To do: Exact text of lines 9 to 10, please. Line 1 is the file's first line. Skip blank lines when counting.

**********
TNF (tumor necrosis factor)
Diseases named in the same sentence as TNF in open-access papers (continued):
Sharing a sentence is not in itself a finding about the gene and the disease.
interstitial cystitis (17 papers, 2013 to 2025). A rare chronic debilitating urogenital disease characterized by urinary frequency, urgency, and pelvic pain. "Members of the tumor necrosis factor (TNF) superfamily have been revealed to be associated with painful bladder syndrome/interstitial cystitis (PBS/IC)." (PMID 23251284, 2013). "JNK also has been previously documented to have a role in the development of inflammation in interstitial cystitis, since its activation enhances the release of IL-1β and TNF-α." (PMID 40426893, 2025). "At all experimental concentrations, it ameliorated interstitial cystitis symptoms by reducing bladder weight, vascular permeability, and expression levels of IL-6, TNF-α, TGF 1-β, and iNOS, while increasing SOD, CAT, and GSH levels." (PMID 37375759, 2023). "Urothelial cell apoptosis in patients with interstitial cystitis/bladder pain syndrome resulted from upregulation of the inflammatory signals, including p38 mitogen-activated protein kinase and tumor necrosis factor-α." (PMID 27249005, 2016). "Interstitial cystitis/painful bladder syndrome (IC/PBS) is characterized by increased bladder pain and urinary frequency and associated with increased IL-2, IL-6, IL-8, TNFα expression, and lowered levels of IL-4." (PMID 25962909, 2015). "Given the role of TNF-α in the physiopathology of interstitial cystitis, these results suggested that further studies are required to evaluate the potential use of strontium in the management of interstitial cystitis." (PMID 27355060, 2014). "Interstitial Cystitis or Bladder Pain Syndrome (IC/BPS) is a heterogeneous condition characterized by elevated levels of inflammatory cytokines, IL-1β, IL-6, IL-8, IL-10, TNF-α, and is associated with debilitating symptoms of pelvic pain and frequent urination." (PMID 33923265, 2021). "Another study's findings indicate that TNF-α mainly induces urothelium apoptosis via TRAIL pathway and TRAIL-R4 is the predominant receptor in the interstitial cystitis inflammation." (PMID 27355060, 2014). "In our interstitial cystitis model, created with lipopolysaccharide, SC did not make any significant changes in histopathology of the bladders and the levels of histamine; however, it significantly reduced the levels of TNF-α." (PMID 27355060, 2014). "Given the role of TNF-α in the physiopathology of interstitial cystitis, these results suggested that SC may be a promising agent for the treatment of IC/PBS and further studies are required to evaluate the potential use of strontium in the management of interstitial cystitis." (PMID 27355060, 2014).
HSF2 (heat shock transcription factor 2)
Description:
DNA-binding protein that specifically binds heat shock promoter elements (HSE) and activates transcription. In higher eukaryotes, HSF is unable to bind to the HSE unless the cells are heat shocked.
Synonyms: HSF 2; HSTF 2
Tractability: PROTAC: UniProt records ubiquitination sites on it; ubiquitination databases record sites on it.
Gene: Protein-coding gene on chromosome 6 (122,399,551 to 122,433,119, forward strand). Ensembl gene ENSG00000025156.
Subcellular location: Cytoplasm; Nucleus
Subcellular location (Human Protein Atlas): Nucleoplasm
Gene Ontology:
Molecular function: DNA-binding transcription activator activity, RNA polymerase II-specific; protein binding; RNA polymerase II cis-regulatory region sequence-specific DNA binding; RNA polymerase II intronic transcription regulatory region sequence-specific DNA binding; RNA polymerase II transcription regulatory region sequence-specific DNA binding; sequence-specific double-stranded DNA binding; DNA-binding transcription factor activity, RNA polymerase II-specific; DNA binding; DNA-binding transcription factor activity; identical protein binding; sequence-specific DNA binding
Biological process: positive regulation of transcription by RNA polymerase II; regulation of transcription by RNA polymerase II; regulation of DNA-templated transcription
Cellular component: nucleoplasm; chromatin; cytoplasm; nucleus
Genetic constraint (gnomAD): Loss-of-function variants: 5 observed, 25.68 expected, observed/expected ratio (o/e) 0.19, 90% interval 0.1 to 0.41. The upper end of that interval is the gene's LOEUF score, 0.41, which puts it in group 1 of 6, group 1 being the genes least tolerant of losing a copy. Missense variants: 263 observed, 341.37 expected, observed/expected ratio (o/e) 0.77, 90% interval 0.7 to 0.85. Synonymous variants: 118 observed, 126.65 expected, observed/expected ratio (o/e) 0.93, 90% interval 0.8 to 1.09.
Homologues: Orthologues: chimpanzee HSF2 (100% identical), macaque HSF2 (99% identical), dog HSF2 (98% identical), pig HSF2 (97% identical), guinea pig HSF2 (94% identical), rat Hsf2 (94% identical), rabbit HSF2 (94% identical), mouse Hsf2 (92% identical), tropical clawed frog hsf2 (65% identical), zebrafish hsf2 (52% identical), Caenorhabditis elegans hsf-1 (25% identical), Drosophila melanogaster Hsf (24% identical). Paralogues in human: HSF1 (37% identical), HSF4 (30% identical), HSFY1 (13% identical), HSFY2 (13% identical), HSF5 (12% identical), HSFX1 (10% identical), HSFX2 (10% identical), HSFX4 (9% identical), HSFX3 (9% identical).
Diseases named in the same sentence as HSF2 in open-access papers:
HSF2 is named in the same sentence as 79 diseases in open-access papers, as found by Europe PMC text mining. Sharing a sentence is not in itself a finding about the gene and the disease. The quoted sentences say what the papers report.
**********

Tractability: PROTAC: UniProt records ubiquitination sites on it; ubiquitination databases record sites on it.
Gene: Protein-coding gene on chromosome 6 (122,399,551 to 122,433,119, forward strand). Ensembl gene ENSG00000025156.